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    Arguably the problem there is that the code has undefined behavior. Although the optimizations can produce surprising results in those cases, such code is unacceptable for safety-critical applications even if they're turned off. – Doval Dec 24 '14 at 13:50
  • But sometimes the "optimization" makes the effect of your undefined behavior much worse. And other times you know exactly what the behavior should be, only the compiler is taking advantage of the spec saying it should be "undefined" to do bad things. (because any behavior doesn't contradict a part of the spec that says "undefined"). Eg. assuming arithmetic doesn't wrap even on architectures where it does (and the programmer knows it does and relies on it): kb.cert.org/vuls/id/162289 – Hugh Allen Dec 24 '14 at 14:04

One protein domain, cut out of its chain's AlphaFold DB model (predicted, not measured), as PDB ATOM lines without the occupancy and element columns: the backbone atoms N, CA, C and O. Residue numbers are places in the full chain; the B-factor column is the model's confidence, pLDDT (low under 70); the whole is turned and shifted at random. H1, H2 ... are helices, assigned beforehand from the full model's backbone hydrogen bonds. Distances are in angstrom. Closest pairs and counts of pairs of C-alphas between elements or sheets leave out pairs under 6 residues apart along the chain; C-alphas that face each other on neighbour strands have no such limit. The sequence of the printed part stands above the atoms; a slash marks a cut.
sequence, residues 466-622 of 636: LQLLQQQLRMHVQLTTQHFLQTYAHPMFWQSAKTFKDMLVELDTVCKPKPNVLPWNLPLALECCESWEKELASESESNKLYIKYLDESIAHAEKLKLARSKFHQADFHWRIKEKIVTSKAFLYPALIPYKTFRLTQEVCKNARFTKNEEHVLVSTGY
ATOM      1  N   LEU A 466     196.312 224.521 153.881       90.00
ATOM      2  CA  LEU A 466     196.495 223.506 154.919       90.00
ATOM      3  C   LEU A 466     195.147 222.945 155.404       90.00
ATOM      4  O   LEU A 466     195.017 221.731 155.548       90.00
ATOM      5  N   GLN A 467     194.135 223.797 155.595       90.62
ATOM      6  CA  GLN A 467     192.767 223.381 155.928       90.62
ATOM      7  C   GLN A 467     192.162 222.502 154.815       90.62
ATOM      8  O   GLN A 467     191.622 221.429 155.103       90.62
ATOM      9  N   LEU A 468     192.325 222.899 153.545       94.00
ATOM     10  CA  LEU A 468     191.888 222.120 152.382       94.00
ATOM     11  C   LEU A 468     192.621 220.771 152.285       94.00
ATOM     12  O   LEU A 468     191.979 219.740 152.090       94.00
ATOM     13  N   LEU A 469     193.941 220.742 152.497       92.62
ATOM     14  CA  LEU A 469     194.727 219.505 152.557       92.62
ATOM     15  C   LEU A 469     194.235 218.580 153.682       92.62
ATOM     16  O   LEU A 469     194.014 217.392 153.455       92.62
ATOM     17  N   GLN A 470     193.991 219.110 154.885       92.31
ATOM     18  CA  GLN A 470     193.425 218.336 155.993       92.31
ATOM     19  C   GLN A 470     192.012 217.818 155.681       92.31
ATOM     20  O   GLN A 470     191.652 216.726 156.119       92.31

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    Eg. assuming arithmetic doesn't wrap even on architectures where it does (and the programmer knows it does and relies on it). It doesn't matter that the hardware supports signed arithmetic overflow. You're writing C, not assembly, so the only behavior that counts is what the C standard says. Even if the compiler guarantees that a particular undefined behavior will be handled a certain way, you're going to have trouble if you ever switch compilers. More importantly you're going to get warnings from static analysis tools (which you should be using) and you're going to start ignoring them. – Doval Dec 24 '14 at 14:40
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    An interesting, yet moot answer. Simply don't rely on UB. End of story. Still scared of UB? Simply don't use a language with UB. End of story. – Thomas Eding Dec 24 '14 at 17:37